Why Network Automation is Essential to Modernizing Your Data Center Infrastructure
As virtualization has proliferated through data centers, IT departments have been able to apply advanced automation tools and techniques to server and storage infrastructures. Integrating the network into the automation workflow, however, has been more challenging. Deploying, provisioning, operating and configuring data center networks is still a largely manual and time-consuming process that is vulnerable to human error.
When one data center element relies on manual processes while the others are automated, that element can become a bottleneck. By using data center switches and management tools that enable higher levels of network automation, IT departments can eliminate that bottleneck. At the same time, automation will help enhance agility, accelerate deployments, increase reliability and improve the performance of critical business applications.
Network automation is also fundamentally the driver for emerging trends such as software-defined networking (SDN)—which is, at its heart, an effort to make the network more agile and automated. By embracing automation and working with a vendor that offers a clear vision and path to SDN, IT leaders and network designers can begin building and deploying key elements of their next-generation networks.
The Fundamentals of Network Automation
The data center has always been an ecosystem of compute, storage and networking equipment, each typically managed by a separate team with expertise in its particular domain. While that model may have been efficient in the client-server era, today’s virtualized environments require a new approach that enables IT to break down barriers and automate/orchestrate resources across the entire data center.
When IT makes changes to one element of the infrastructure, such as servers, it impacts the other elements of the infrastructure. In an ideal world, network changes should happen immediately and automatically. When a new virtual machine is spun up, its corresponding VLAN should be configured automatically.
When these processes require manual configuration, however, provisioning the network can take days or even weeks, depending upon the network administrator’s workload. In today’s accelerated business environment, that type of delay slows down the pace of innovation and business.
How do network designers bring higher levels of automation to the data center network? The process starts with an understanding of the key tasks that need to be addressed:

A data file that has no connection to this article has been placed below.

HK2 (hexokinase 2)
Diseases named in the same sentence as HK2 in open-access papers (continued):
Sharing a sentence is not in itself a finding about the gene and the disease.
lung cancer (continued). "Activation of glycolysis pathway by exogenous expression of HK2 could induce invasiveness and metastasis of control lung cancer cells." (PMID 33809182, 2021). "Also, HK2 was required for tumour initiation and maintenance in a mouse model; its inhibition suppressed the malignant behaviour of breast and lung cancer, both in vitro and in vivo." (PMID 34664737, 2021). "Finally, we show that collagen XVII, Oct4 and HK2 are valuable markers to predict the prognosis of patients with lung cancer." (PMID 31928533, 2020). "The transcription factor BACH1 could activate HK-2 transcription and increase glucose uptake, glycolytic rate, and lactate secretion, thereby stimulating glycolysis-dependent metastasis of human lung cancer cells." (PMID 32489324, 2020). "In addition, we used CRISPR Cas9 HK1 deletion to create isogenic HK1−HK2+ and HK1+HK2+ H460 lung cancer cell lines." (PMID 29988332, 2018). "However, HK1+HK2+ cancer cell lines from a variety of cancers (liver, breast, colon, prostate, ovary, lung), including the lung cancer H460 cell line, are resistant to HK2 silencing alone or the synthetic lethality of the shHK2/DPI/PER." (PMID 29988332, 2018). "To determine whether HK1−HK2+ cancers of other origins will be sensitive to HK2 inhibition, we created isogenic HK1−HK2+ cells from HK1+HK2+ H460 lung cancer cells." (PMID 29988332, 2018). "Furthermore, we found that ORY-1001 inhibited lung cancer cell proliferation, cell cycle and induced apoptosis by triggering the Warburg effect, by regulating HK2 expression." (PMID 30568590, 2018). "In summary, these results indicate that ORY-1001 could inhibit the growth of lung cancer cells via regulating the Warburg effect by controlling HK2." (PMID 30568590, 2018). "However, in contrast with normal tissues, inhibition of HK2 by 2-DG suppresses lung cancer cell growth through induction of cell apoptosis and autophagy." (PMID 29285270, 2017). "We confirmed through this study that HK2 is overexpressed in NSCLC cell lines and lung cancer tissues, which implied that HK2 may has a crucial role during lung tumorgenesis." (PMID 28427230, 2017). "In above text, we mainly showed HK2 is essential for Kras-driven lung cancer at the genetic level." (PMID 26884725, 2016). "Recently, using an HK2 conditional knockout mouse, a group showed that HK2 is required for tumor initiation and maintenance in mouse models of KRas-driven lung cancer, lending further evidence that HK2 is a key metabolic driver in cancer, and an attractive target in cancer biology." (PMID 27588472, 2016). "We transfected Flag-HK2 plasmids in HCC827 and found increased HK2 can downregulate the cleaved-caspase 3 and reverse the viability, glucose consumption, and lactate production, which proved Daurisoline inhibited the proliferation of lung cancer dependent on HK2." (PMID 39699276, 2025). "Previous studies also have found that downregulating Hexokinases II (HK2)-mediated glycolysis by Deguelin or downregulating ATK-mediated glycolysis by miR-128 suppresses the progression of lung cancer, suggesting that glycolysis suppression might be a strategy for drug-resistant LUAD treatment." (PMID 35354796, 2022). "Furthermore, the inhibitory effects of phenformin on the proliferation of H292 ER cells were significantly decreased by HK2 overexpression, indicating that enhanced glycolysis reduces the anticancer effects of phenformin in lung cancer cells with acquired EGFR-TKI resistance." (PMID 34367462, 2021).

Provisioning and deployment: Rather than IT going through a time-consuming manual staging process, new switches offer the ability to automatically download the correct image and configuration as soon as they are racked, stacked and powered on. The network recognizes each new device as it is added, automating set-up, configuration and the provisioning process.
Management and operations: Once the network is up and running, adjustments can be programmed to occur automatically, using analytics to deliver current, consistent and accurate information. Data center switches should have a flexible scripting mechanism that allows them to automatically respond to simple alerts and events. They also need to be programmable by third-party tools, simplifying and accelerating their integration into the data center workflow.
Orchestration: The network can’t be automated in a silo: It has to work in orchestration with all other elements of the data center. When a server or storage configuration is changed, it often requires a corresponding change in the network. Those changes need to take place immediately and automatically. To enable orchestration in the data center, switches should:
Support orchestration tools such as OpenStack and CloudStack;
Support SDN solutions from a variety of vendors, such as Juniper’s Contrail Networking product;
Support IT automation solutions, such as Puppet or Chef, so the network can be managed in concert with the overall data center infrastructure.
Taking the Next Step
Data centers are in transition, moving towards solutions and models that enable IT departments to be more responsive to the needs of the business and more service-centric in their approach to delivering value. Network automation is an essential element in that transition, and organizations that lag behind in modernizing their networks are running the risk of losing an important competitive edge. If you’re ready to learn what it takes to bring next-generation automation capabilities to your network, here are resources to get you started. http://www.juniper.net/us/en/dm/switchforthefuture/